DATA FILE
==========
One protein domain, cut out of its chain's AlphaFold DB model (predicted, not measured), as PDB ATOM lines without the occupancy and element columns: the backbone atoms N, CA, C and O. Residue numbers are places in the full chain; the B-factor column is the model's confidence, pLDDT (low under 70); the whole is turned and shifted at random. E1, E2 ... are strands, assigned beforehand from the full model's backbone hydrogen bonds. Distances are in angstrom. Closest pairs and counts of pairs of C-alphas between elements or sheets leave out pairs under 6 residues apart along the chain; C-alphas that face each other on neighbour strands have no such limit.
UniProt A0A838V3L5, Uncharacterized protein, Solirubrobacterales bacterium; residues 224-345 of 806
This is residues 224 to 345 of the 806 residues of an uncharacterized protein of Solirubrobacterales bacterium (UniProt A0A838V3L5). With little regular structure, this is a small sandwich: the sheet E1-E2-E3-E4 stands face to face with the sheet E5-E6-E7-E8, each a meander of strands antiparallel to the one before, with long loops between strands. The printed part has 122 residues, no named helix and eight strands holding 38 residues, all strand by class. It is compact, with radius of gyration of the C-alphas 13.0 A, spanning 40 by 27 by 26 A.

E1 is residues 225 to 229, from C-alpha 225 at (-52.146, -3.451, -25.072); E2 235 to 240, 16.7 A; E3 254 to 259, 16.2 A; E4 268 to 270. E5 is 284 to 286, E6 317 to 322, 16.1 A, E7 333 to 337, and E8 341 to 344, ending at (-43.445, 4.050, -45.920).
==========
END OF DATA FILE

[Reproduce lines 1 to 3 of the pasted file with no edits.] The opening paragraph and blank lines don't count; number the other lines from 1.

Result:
UniProt A0A838V3L5, Uncharacterized protein, Solirubrobacterales bacterium; residues 224-345 of 806
This is residues 224 to 345 of the 806 residues of an uncharacterized protein of Solirubrobacterales bacterium (UniProt A0A838V3L5). With little regular structure, this is a small sandwich: the sheet E1-E2-E3-E4 stands face to face with the sheet E5-E6-E7-E8, each a meander of strands antiparallel to the one before, with long loops between strands. The printed part has 122 residues, no named helix and eight strands holding 38 residues, all strand by class. It is compact, with radius of gyration of the C-alphas 13.0 A, spanning 40 by 27 by 26 A.

E1 is residues 225 to 229, from C-alpha 225 at (-52.146, -3.451, -25.072); E2 235 to 240, 16.7 A; E3 254 to 259, 16.2 A; E4 268 to 270. E5 is 284 to 286, E6 317 to 322, 16.1 A, E7 333 to 337, and E8 341 to 344, ending at (-43.445, 4.050, -45.920).